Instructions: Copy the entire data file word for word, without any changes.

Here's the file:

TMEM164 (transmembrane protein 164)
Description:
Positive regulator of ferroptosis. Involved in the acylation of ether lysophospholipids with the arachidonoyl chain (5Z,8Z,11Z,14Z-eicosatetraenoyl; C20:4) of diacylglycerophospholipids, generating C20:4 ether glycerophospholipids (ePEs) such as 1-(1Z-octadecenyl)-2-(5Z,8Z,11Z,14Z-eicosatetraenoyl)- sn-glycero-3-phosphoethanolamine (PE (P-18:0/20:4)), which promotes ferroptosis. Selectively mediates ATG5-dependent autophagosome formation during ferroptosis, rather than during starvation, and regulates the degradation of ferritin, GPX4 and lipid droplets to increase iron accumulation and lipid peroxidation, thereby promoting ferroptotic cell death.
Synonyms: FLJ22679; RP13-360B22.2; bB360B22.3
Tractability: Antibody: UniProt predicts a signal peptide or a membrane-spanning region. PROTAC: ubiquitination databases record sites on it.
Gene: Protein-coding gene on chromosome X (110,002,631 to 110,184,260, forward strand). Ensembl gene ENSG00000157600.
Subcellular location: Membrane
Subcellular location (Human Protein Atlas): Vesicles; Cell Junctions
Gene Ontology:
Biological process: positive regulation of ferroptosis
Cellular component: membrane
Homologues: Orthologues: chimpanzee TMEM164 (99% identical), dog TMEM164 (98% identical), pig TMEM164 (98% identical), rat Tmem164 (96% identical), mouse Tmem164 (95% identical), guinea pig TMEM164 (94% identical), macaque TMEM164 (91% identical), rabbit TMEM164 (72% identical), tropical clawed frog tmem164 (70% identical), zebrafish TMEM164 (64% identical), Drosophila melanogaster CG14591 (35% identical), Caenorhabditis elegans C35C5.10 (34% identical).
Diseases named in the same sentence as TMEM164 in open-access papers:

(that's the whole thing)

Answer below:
TMEM164 (transmembrane protein 164)
Description:
Positive regulator of ferroptosis. Involved in the acylation of ether lysophospholipids with the arachidonoyl chain (5Z,8Z,11Z,14Z-eicosatetraenoyl; C20:4) of diacylglycerophospholipids, generating C20:4 ether glycerophospholipids (ePEs) such as 1-(1Z-octadecenyl)-2-(5Z,8Z,11Z,14Z-eicosatetraenoyl)- sn-glycero-3-phosphoethanolamine (PE (P-18:0/20:4)), which promotes ferroptosis. Selectively mediates ATG5-dependent autophagosome formation during ferroptosis, rather than during starvation, and regulates the degradation of ferritin, GPX4 and lipid droplets to increase iron accumulation and lipid peroxidation, thereby promoting ferroptotic cell death.
Synonyms: FLJ22679; RP13-360B22.2; bB360B22.3
Tractability: Antibody: UniProt predicts a signal peptide or a membrane-spanning region. PROTAC: ubiquitination databases record sites on it.
Gene: Protein-coding gene on chromosome X (110,002,631 to 110,184,260, forward strand). Ensembl gene ENSG00000157600.
Subcellular location: Membrane
Subcellular location (Human Protein Atlas): Vesicles; Cell Junctions
Gene Ontology:
Biological process: positive regulation of ferroptosis
Cellular component: membrane
Homologues: Orthologues: chimpanzee TMEM164 (99% identical), dog TMEM164 (98% identical), pig TMEM164 (98% identical), rat Tmem164 (96% identical), mouse Tmem164 (95% identical), guinea pig TMEM164 (94% identical), macaque TMEM164 (91% identical), rabbit TMEM164 (72% identical), tropical clawed frog tmem164 (70% identical), zebrafish TMEM164 (64% identical), Drosophila melanogaster CG14591 (35% identical), Caenorhabditis elegans C35C5.10 (34% identical).
Diseases named in the same sentence as TMEM164 in open-access papers: